Prog-rock on the prairie

Lams and Griesgraber’s Untamed Lands is a concept record about prairie travelers.
  • Lams and Griesgraber’s Untamed Lands is a concept record about prairie travelers.

“It’s a concept album, with a storyline that goes with the music,” says Chapman Stick player Tom Griesgraber, whose newest collaboration with Bert Lams (California Guitar Trio), Unnamed Lands, is a prog-rock western set in 1840. “I had this three-part story idea come to me, about a group of covered-wagon travelers,” he says of the narrative, which developed after the duo distilled around 30 hours of recorded instrumentals down to 14 potential tracks. “I knew nothing about the period, hadn’t been reading or watching anything about it, [so] it was really strange the way it came to me. That gave us the title ‘Prairie Suite’ for that piece.”

“We then spent several months reading historical diaries, manuals, and accounts of actual prairie travelers to base our own story.” The resulting album sounds both earthy and otherworldly, mostly due to the sonic flexibility of composing songs around the Chapman Stick, a 12-stringed instrument championed by bassist Tony Levin during stints with King Crimson and Peter Gabriel. Griesgraber picked up his first Stick in 1997, after seeing Levin performed a trade-show demonstration by tapping the strings both overhand and underhand, with bass and melody strings tuned alternately and independently, allowing for almost endless choral and lead experimentation.

Combined with Bert Lams’s adventurous guitar work (which continues to evolve, long after touring with Crimson’s king Robert Fripp), Unnamed Lands explores tonal territories rarely covered. “I’ve played with quite a few musicians over the years, but most of them drummers. In that scenario, it’s easy, because the Stick and drums each have their own sonic space. With Bert on acoustic guitar, the two instruments are much more similar.... Bert doesn’t think anything like a conventional guitarist. In fact, I don’t think you’ll find him strumming chords on the entire album! He plays tuned in 5ths, Robert Fripp’s ‘new standard tuning,’ and spends a lot of time playing counter riffs and melodies to what I’m doing.”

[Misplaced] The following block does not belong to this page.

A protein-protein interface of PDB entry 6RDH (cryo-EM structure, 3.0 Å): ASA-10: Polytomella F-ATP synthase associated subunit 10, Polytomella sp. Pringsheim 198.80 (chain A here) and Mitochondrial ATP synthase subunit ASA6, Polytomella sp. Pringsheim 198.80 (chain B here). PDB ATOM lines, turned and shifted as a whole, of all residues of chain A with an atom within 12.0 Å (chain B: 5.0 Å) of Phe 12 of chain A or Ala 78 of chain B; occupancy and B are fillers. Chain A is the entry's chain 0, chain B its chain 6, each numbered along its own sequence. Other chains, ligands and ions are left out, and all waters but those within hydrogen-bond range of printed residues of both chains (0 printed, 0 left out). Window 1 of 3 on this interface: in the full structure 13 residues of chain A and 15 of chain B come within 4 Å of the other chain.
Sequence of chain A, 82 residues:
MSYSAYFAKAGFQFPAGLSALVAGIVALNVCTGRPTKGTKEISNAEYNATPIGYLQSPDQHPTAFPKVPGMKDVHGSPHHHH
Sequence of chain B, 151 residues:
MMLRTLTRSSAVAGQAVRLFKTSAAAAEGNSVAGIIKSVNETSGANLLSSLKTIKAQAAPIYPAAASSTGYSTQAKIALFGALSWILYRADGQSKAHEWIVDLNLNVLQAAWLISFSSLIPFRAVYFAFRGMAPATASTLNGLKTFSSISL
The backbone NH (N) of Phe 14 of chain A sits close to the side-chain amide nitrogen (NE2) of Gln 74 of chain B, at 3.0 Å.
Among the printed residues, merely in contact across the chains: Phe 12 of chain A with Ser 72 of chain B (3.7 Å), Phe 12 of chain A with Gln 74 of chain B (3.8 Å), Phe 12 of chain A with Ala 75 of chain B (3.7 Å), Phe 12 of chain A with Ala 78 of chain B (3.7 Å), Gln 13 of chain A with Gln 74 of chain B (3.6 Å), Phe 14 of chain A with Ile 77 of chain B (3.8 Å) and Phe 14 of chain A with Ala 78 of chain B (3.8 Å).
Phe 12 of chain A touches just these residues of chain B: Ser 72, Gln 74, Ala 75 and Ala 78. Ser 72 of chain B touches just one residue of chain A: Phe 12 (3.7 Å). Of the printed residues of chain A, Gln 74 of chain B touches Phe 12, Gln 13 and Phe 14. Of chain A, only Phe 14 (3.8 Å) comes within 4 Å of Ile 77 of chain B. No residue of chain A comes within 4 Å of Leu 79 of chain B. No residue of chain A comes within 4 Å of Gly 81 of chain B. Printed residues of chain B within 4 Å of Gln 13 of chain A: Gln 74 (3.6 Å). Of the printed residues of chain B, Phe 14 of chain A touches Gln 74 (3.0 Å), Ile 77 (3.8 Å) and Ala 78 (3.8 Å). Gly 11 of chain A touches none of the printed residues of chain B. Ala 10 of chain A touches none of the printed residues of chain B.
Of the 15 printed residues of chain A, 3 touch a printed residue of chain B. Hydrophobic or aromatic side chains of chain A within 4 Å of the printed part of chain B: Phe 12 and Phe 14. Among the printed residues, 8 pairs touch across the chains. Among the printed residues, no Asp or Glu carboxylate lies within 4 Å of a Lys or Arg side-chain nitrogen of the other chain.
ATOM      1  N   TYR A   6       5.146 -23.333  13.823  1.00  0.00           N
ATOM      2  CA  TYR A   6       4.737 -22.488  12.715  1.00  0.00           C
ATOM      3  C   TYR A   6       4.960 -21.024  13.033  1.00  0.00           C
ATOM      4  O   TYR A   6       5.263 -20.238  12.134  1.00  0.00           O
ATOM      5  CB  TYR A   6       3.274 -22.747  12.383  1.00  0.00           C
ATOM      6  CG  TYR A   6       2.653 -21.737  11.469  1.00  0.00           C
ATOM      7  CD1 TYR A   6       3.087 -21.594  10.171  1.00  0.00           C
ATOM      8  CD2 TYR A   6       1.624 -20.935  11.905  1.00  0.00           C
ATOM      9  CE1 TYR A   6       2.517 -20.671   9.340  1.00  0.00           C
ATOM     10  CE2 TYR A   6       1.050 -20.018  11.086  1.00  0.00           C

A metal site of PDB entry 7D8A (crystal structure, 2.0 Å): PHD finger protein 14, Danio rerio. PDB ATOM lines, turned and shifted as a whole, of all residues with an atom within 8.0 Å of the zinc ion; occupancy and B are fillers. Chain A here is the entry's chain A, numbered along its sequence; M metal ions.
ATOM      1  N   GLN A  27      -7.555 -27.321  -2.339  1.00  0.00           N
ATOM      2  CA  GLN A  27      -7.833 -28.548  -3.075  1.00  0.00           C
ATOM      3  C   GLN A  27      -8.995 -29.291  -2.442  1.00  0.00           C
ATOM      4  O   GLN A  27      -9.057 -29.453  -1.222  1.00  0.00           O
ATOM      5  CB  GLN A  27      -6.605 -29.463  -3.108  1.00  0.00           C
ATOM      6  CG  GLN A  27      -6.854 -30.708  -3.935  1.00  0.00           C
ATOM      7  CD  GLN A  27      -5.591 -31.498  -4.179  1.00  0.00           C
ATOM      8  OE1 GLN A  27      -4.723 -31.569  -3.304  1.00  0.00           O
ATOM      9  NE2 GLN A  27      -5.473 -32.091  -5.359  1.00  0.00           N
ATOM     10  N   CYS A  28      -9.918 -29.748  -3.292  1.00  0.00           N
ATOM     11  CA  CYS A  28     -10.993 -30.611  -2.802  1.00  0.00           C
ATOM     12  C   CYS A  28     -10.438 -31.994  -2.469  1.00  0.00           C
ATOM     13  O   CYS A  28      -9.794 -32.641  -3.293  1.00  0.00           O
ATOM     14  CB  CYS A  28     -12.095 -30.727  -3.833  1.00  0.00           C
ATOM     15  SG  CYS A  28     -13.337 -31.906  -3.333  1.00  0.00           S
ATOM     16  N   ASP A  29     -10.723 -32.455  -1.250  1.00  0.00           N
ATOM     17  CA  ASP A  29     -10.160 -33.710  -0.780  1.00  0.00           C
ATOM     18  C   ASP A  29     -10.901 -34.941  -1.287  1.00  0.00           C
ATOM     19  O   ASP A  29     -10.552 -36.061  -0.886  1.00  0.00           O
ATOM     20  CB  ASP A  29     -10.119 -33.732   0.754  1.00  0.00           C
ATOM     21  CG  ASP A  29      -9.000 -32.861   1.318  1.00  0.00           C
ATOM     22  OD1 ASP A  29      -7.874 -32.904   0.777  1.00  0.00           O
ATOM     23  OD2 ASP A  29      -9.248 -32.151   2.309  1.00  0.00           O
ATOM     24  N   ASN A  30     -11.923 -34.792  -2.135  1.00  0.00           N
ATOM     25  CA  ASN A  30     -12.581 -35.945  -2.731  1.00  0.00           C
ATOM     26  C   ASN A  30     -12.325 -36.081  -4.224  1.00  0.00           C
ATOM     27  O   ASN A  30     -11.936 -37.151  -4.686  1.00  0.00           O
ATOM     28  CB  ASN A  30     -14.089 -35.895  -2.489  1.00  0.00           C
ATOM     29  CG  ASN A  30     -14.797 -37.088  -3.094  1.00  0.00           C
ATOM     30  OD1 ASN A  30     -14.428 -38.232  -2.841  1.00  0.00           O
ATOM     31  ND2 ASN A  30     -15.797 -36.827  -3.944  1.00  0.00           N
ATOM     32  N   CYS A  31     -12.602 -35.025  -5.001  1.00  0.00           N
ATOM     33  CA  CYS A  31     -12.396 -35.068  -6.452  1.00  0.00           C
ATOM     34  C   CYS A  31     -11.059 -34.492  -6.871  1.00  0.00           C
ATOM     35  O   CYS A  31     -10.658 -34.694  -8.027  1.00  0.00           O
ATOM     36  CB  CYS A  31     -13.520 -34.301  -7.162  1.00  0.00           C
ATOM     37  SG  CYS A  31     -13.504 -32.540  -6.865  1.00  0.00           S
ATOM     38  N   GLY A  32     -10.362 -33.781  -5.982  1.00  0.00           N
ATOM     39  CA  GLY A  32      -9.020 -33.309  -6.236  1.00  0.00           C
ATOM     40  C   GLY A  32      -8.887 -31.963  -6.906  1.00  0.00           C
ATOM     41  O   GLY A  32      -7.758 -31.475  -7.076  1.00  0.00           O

Adding depth and context to Unnamed Lands is an accompanying booklet, illustrated by two brothers from Lams’s Belgium homeland. “We gave them the rough story ideas and mixes, and they came up with the idea to make the whole package look like a diary of someone on this trip, with original artwork in a hand-drawn sketch style, as well as diary entries, as if this traveler was making notes about their experiences on the six-month trip.”

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Griesgraber offers further insight into Unnamed Lands at - "We wrote most of the material together over a period of about four years. Bert would fly out and stay here for a week or so at a time. Most of the pieces started with improvisations in the studio. We would just set up all the gear, hit record and see what happened. Eventually, we would listen back to the improvs and find our favorite moments. Using these as rough ideas, we then started trying to combine and elaborate on them and slowly turned them into pieces that could be played live."

"We took these out on tours around the US, further refining them each night. Along the way, we wound up with about 30 hours of material recorded. Eventually, we realized there was a core group of fourteen tracks that seemed to really work together as an album."

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